Montlieu Chapel History
Immaculate Heart of Mary Catholic Church
The first Mass in High Point was celebrated in 1903, when Catholics gathered with a priest in a local home.
When land was donated to build a church, the Benedictine priests of Belmont Abbey joined fund-raising efforts to begin the construction project. Work began in 1907, and in September of that year, Benedictine Abbot Leo Haid dedicated the new church, placing it under the patronage of St. Edward.
It was that small mission community that would later become Immaculate Heart of Mary Church.
With the Diocese of Raleigh established in 1924, St. Edward Church was placed under diocesan administration. A home and property -- the site of the future Immaculate Heart of Mary Church -- were bought in 1928. Father John Manley lived in the home for a short period as St. Edward Church's first pastor.
Another building project began in 1942. Under the direction, and with the support of Bishop Vincent Waters of Raleigh, a new church and school were constructed. Bishop Waters dedicated the new facilities in October 1947, placing them under the patronage of the Immaculate Heart of Mary.
Sisters of St. Joseph of Chestnut Hill, Pa., staffed the school from its founding until 1987. The on-site home that had served as a rectory since the late 1920s was converted for use as a convent. Meanwhile, Father Robert MacMillan -- the eighth pastor of St. Edward Church and founding pastor of Immaculate Heart of Mary Church -- took residence at a newly purchased home on Barbee Street.
The congregation has continued to grow steadily since the new parish came into existence. Periodic additions to and renovations of the church and school have been needed to accommodate the growth, including the construction of an eight-classroom educational wing for the school, and the removal of two meeting room walls to allow for more worship space in the church.
In June 1968, the rectory burned, forcing the move of the pastor to the convent. The Sisters relocated to nearby Maryfield Nursing Home's guesthouse. A new convent was dedicated in 1970, followed by a rectory in 1981.
Diocesan priests ministered to the parish until 1989, when Oblates of St. Francis de Sales priests arrived in High Point. Oblate Father Joseph Zuschmidt became pastor and Oblate Father David Delvin became parochial vicar.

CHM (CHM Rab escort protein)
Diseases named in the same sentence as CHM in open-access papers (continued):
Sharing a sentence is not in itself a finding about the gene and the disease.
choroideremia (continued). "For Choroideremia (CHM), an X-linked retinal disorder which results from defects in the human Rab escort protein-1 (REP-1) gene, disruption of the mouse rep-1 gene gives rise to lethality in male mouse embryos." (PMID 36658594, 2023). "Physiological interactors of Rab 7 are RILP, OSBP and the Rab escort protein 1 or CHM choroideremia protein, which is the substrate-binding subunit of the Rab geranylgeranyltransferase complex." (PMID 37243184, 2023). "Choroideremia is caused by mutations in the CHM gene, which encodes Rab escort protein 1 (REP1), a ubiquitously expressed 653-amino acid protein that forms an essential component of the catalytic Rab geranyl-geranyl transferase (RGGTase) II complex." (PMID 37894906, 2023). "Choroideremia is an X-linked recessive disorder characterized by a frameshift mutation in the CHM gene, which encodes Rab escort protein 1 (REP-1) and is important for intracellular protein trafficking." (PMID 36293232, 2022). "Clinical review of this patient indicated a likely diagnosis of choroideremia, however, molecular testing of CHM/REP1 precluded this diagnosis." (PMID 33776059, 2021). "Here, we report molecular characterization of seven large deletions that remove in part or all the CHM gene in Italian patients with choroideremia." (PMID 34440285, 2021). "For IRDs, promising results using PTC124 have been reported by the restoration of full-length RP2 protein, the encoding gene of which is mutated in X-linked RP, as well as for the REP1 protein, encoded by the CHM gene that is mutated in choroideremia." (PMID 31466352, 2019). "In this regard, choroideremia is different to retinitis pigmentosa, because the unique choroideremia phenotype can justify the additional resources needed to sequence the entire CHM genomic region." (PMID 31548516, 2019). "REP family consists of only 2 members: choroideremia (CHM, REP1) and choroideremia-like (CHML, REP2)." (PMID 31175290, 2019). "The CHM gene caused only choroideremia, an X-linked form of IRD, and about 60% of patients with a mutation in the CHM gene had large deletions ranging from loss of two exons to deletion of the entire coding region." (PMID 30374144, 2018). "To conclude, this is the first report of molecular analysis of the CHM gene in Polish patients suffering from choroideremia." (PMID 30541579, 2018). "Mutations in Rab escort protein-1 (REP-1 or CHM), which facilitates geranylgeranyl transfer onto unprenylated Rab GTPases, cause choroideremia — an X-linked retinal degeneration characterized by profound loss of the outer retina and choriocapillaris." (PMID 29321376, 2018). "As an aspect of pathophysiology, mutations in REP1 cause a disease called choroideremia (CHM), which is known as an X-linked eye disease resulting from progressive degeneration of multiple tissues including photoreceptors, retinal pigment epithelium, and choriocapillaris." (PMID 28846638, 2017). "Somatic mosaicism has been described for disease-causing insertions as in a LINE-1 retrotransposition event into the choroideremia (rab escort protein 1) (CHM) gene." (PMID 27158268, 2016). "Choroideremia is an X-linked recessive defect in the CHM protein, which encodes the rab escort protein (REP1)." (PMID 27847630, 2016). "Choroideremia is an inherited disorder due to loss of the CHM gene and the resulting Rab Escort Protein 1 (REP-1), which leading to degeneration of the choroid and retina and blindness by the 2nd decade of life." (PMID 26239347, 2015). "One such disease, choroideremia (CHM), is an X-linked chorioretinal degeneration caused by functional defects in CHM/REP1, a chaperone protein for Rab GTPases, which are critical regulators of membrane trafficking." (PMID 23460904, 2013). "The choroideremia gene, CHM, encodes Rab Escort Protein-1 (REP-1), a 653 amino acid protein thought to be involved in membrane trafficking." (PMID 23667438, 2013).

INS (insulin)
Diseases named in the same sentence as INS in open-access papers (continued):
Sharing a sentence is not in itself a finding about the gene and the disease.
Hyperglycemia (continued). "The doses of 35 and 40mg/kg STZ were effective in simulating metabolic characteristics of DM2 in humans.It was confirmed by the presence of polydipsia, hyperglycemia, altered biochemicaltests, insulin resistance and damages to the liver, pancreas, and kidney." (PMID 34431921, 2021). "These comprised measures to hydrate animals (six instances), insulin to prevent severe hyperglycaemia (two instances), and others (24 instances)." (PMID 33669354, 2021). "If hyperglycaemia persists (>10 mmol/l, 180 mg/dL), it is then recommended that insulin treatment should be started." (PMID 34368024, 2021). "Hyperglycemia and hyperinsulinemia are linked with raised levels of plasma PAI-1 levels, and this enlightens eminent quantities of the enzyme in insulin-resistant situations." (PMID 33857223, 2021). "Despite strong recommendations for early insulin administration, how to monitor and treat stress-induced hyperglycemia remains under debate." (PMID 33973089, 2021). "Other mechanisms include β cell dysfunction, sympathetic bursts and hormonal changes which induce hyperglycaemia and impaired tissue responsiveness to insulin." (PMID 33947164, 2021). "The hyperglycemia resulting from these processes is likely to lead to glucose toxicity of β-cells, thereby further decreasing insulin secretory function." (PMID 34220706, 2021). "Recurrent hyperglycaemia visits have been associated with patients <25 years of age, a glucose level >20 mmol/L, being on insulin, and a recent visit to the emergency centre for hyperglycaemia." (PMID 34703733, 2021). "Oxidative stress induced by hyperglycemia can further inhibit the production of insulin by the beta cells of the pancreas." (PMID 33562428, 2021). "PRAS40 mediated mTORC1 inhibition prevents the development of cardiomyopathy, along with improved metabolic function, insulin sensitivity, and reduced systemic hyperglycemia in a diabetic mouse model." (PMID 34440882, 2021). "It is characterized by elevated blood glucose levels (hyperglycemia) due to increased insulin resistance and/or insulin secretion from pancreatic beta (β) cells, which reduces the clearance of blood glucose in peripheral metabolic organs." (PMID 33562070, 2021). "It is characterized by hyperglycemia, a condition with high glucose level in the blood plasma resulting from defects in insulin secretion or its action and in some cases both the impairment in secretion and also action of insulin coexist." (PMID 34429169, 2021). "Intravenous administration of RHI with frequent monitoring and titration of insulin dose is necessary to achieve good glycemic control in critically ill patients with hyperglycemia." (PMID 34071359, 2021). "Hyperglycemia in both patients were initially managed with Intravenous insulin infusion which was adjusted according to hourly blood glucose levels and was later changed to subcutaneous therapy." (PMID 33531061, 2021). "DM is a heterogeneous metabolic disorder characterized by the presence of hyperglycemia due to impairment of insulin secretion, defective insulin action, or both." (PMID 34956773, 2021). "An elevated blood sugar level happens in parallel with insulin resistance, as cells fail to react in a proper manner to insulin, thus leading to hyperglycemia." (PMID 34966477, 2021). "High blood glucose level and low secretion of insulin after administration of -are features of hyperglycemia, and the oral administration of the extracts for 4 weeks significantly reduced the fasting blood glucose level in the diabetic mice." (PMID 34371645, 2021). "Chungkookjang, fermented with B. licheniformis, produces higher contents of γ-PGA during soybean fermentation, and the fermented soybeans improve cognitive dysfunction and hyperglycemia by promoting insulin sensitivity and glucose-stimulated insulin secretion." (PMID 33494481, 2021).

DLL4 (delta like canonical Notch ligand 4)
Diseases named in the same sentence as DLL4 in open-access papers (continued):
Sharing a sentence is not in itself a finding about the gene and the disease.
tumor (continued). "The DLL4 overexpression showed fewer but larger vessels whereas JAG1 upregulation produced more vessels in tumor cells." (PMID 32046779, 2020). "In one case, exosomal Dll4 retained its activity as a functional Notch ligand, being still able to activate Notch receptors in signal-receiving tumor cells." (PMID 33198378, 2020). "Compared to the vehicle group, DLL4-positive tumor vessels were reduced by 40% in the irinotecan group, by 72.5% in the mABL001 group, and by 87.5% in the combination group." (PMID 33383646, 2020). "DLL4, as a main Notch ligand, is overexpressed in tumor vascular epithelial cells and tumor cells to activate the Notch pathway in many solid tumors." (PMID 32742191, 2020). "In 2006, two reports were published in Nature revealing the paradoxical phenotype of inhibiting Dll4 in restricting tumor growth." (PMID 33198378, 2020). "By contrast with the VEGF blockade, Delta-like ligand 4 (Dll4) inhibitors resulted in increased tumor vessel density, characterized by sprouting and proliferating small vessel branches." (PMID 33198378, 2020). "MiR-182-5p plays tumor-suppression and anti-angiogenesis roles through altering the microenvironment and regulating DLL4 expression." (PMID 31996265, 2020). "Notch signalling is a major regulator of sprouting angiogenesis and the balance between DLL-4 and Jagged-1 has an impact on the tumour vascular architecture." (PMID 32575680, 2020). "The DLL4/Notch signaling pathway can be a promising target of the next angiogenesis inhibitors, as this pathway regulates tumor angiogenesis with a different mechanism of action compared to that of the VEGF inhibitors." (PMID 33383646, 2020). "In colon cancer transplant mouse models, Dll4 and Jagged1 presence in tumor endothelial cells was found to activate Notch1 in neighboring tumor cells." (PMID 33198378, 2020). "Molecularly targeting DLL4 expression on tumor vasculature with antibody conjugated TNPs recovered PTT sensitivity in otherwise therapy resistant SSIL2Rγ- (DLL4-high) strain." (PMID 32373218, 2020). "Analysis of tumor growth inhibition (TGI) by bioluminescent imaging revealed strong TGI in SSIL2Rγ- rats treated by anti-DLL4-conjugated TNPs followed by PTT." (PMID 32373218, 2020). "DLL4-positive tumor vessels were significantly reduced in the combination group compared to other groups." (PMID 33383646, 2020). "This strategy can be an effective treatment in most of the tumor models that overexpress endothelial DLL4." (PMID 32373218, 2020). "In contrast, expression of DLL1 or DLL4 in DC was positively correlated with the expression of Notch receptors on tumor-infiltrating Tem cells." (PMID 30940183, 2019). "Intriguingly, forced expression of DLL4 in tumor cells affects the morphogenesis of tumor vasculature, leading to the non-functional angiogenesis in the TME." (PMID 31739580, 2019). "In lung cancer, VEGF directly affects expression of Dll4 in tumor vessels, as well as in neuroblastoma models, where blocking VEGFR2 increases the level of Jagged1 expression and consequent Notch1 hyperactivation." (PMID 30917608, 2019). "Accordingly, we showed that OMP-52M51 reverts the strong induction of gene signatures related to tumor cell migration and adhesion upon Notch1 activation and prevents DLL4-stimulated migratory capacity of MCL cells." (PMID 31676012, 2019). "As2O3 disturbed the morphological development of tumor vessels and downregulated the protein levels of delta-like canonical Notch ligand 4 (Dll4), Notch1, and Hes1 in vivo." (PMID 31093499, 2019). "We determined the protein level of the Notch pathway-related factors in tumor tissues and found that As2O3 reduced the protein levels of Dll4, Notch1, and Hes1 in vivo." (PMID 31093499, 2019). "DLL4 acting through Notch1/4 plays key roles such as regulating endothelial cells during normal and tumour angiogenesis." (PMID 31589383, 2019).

In 1992, a demographic study of the parish and expected growth provided the foundation for a 20-year plan that called for the parish to build a new church on land more centrally located for the growing congregation.
A new sanctuary was the centerpiece of the plan, which also included several future buildings. In the spring of 1996, the parish purchased a tract of land on Johnston Street and Skeet Club Road, and a capital campaign was underway by October.
On Oct. 26, 1997, the congregation recognized its 50th anniversary as a parish with a special Mass and other celebrations.
Ground was broken for the new church in September 2000, and construction was completed in December 2001. Parishioners celebrated Mass for the first time in the new sanctuary on Dec. 24, and Bishop William G. Curlin formally dedicated the new sanctuary Feb. 2, 2002,
The new church, built to accommodate 800 worshipers, incorporates the "concept of life" through the stained glass windows, the altar and the tabernacle. Another unique feature of the church is the crucifix that can be closed to conceal the body of Christ, such as during Easter.
The church was designed so that it could be expanded to 1,200 people when needed. Currently, chairs are set up at some Masses to accommodate an extra 200 people.
Along with the new church, parishioners celebrate their community of faith. The parish's religious educational mission is a focal point, both at the church and the school, with programs serving hundreds of children and adults. Faith formation is run out of the old church facility.
In June 2002, Oblate Father John Kelly was appointed from parochial vicar to pastor.
The church continues toward the future, as conveyed in its mission statement, "to love GOD and our neighbor with our whole heart, soul, mind and strength."